The government of Brazil vigorously condemned terrorism, but did not provide the necessary political and material support to strengthen counterterrorism institutions. A government commission proposed a new national interagency counterterrorism structure, but the government did not present legislation to implement it.
Overall, Brazil continues to improve its counterterrorism capabilities. The government effectively utilized its financial intelligence unit (COAF) to monitor and prevent possible funding for terrorist groups. With assistance and training from the United States, the COAF upgraded its database and data collection mechanisms. The government is also investing in border and law enforcement infrastructure with a view to gradually control the flow of goods – legal and illegal – through the TBA, the proceeds of which could be diverted to support terror groups.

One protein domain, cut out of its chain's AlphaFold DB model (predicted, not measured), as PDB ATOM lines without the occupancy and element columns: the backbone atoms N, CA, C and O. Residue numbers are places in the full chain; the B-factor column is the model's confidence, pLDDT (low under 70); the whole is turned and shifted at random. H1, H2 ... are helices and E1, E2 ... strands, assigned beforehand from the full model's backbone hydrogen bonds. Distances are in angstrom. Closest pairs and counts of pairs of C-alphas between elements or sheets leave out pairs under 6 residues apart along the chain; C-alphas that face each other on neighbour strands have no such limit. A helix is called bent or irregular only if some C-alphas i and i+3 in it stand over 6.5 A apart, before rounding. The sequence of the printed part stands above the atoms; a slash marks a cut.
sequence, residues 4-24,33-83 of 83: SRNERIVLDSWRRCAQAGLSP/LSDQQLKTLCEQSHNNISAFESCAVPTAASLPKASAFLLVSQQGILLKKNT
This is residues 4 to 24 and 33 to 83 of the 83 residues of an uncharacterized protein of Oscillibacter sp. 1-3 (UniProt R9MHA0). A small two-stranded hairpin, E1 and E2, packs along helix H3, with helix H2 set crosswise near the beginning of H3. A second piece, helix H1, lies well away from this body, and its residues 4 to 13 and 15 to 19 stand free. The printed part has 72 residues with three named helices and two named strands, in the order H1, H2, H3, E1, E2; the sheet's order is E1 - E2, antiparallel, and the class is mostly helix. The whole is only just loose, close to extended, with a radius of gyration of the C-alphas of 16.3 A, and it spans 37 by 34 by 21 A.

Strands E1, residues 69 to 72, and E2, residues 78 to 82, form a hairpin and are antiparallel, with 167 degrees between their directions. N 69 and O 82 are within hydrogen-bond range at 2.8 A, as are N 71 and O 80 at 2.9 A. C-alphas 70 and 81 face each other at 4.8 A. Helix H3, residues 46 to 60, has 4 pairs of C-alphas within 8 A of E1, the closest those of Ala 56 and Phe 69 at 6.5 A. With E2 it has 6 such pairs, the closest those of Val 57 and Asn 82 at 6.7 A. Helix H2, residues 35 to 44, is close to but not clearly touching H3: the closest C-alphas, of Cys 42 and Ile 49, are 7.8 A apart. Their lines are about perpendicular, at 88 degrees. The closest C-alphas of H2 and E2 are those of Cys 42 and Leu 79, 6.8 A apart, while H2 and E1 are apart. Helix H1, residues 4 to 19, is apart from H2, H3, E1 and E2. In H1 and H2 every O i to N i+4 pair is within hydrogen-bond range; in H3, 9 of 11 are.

Brazil chose not to establish a terrorist-designation regime that would make support for and membership in terror organizations a crime. Moreover, the Government of Brazil considers Hizballah a legitimate political party. Brazilian law prohibits the extradition of native-born Brazilian citizens and imposes tight constraints on the extradition of naturalized citizens (for previous crimes and drug trafficking only) and foreigners (for all but ideological or political crimes). The latter could complicate foreign governments' efforts to bring terrorist fugitives to justice. In August, the Brazilian Federal Police arrested Revolutionary Armed Forces of Colombia (FARC) "spokesman" Francisco Antonio Cadena Collazos under an international warrant.
The United States continued to work with Brazil in several bilateral, multilateral, and international forums to strengthen neighbors' and its own CT capabilities.